Having visited and lived in Third World countries growing up - particularly India - I'm well cognizant of how extravagantly I hit the jackpot in being born who I am.  American, solidly middle- to upper-middle class, with parents who were loving and supportive, who provided me with an amazing education, and who lived a life that allowed me to travel and experience the world in a way most people never get to. I was always well-housed, well-clothed, well-fed.  I've never had to worry about poverty or homelessness or deprivation.  I was praised for being smart and pretty and athletic, and made to feel like I could do anything I set my mind to.  I had every advantage.

I try to impart to my children how fortunate they are, but it's hard. When we lived in Venezuela, our house was down the street from a barrio.  Everywhere I went in India I encountered wretched slums, extreme poverty, and children begging in the streets.  But my children are rarely, if ever, face-to-face with children (or anyone, really) whose socio-economic status varies from theirs in any significant way.  Their biggest source of frustration is when I set the parental controls on their Kindles to only allow them an hour of screen time a day.

So even though yesterday's events were a little jarring, they also provided a valuable lesson.

I bought Josie a new bike on Saturday, so we spent the weekend riding around.  Yesterday we decided to ride along the South Platte River trail, which starts at the REI in part of downtown Denver.  It's a wide, smoothly paved path, perfect for tooling around with kids, and perfect for Josie to get the hang of her new wheels.  The trail takes you past Elitch Gardens, where we marveled at the scary looking rollercoasters, and past Mile High Stadium, where we marveled at the statue of the horse and talked about how great it was that the Broncos won the Superbowl.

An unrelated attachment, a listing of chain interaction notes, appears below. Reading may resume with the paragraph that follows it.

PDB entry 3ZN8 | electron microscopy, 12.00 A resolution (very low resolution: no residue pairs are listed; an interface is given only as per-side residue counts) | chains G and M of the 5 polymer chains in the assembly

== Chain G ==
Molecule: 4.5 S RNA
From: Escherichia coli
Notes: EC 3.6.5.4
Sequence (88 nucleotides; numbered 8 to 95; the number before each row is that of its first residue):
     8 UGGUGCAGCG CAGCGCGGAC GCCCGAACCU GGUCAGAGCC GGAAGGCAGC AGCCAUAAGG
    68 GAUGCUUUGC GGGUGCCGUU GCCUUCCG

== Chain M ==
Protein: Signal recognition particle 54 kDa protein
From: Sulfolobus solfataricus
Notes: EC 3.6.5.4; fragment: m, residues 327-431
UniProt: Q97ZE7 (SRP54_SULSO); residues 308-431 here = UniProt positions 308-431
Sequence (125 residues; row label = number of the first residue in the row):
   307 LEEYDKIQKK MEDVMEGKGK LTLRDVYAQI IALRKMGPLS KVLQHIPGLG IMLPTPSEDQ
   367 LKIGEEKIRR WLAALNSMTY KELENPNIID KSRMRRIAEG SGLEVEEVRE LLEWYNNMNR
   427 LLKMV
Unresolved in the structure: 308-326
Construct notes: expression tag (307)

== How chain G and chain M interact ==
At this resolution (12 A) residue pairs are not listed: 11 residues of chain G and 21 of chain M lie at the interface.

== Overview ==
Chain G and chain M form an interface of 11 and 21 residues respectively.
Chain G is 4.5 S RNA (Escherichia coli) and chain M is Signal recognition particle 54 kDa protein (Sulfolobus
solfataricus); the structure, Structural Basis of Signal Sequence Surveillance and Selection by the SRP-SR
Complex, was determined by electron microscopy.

After that, the scenery gets a little rougher.  Factories.  Power plants.  Industrial areas.

Then suddenly, about 2 miles down, we rounded a curve and saw an amazing playground.  The kids asked if we could stop and play, so we did.

When we took our bikes up, I realized we were smack in the middle of the housing projects (in fact, the headquarters for the Denver Housing Authority was right next to the playground).  But whatever - the playground was nice and it seemed safe enough, so I sat at one of the picnic tables while the kids climbed and jumped and had fun.

After a couple of minutes, a group of four kids came over and started playing as well.  They ranged in age from 2 to about 9.  There was no adult with them. The toddler had a full diaper.  The older kids were eating burritos out of tupperware containers.  They were all very sweet, and fell in comfortably with my kids.

Then a little girl came over and started causing trouble.  One of the other kids said she was 7, but she looked older.  Josie will be 7 in a few months and this girl outweighed her by at least 10 pounds.  She was at least as tall as Zeke, and looked strong and muscle-y.  I looked at her and thought, "in 15 years, she will look exactly the same, only taller and with worse skin." Dirty, stringy blonde hair, wearing fuzzy pajama pants out in public, with a shitty, mean look on her face.